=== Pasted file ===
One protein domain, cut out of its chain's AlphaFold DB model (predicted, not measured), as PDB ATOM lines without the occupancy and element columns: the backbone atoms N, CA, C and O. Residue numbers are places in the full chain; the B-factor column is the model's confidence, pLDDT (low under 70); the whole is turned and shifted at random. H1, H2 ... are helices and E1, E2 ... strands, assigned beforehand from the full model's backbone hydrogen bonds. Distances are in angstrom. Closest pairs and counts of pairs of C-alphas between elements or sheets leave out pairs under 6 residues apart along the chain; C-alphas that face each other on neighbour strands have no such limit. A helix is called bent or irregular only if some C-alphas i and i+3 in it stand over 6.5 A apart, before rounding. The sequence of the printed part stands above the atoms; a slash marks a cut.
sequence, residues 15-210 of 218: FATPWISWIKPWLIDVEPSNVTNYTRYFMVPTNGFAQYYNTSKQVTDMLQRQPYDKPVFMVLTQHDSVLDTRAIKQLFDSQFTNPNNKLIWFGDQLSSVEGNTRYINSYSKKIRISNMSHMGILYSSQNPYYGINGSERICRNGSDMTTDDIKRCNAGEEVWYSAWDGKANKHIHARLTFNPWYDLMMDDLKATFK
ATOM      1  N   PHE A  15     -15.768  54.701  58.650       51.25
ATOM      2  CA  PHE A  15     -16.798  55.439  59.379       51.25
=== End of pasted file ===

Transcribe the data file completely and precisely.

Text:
One protein domain, cut out of its chain's AlphaFold DB model (predicted, not measured), as PDB ATOM lines without the occupancy and element columns: the backbone atoms N, CA, C and O. Residue numbers are places in the full chain; the B-factor column is the model's confidence, pLDDT (low under 70); the whole is turned and shifted at random. H1, H2 ... are helices and E1, E2 ... strands, assigned beforehand from the full model's backbone hydrogen bonds. Distances are in angstrom. Closest pairs and counts of pairs of C-alphas between elements or sheets leave out pairs under 6 residues apart along the chain; C-alphas that face each other on neighbour strands have no such limit. A helix is called bent or irregular only if some C-alphas i and i+3 in it stand over 6.5 A apart, before rounding. The sequence of the printed part stands above the atoms; a slash marks a cut.
sequence, residues 15-210 of 218: FATPWISWIKPWLIDVEPSNVTNYTRYFMVPTNGFAQYYNTSKQVTDMLQRQPYDKPVFMVLTQHDSVLDTRAIKQLFDSQFTNPNNKLIWFGDQLSSVEGNTRYINSYSKKIRISNMSHMGILYSSQNPYYGINGSERICRNGSDMTTDDIKRCNAGEEVWYSAWDGKANKHIHARLTFNPWYDLMMDDLKATFK
ATOM      1  N   PHE A  15     -15.768  54.701  58.650       51.25
ATOM      2  CA  PHE A  15     -16.798  55.439  59.379       51.25